(HealthDay News) – Parental reports of malodorous urine increase the likelihood of a diagnosis of a urinary tract infection (UTI) in young children being evaluated for a suspected infection.
Marie Gauthier, MD, of the University of Montreal, and colleagues conducted a prospective consecutive cohort study of 331 children (median age, 12 months) for whom a urine culture was ordered in the emergency department for a suspected UTI. A questionnaire was administered to parents.
The researchers found that the criteria for UTI were met in 51 children (15%). Parents of 57% of children with UTI, and 32% without, reported malodorous urine. Malodorous urine was associated with UTI (odds ratio [OR], 2.83); the significant association persisted after adjusting for gender and the presence of vesicoureteral reflux (OR, 2.73).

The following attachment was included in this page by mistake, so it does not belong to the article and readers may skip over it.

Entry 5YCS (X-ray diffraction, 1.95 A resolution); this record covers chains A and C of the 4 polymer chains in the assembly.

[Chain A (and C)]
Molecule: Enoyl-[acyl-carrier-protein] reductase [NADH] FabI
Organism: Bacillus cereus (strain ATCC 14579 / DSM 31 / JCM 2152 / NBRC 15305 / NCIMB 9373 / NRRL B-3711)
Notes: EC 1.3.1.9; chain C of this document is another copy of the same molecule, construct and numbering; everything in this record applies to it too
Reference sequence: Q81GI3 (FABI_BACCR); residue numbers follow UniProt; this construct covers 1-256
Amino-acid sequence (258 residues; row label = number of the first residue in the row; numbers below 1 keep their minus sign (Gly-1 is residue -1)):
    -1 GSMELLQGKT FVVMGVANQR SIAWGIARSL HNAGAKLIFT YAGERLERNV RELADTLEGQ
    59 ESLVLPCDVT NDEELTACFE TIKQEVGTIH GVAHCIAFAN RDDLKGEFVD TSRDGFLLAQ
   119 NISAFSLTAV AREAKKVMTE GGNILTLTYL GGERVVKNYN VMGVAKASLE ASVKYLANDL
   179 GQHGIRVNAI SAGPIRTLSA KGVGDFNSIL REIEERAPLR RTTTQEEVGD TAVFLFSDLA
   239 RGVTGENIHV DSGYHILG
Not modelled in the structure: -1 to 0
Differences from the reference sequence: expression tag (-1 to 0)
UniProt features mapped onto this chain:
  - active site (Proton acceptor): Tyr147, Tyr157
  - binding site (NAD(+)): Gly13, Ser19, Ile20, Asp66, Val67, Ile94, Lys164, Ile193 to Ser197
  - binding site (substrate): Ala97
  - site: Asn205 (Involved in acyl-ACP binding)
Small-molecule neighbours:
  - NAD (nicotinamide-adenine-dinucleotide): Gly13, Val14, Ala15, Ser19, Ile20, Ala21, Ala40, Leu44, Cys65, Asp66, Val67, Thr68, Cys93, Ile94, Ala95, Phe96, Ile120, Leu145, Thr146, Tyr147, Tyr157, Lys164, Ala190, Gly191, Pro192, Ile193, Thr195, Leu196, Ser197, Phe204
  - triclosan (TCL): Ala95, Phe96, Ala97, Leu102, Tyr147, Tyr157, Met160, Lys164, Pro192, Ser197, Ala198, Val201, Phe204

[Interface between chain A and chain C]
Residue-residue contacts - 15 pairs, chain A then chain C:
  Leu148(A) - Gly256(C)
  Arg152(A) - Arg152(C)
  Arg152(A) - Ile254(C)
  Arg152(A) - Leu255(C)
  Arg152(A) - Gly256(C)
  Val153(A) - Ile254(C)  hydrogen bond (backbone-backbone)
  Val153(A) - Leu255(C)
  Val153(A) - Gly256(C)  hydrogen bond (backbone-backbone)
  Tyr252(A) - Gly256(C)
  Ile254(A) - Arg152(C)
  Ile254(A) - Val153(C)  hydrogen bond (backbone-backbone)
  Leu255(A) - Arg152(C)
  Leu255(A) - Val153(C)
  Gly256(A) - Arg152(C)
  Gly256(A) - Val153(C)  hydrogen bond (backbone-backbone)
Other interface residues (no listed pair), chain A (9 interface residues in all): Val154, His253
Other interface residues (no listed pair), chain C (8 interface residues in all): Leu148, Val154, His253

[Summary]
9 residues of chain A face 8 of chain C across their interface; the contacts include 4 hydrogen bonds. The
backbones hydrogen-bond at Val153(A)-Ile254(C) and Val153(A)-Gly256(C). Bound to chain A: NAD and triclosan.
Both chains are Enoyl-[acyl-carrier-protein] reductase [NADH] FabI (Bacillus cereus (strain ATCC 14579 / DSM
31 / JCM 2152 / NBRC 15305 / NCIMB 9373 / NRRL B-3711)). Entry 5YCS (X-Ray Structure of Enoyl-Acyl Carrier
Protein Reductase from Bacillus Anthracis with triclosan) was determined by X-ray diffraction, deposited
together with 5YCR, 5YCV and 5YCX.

“Parental reporting of malodorous urine increases the probability of UTI among young children being evaluated for suspected UTI,” the authors write. “However, this association is not strong enough to definitely rule in or out a diagnosis of UTI.”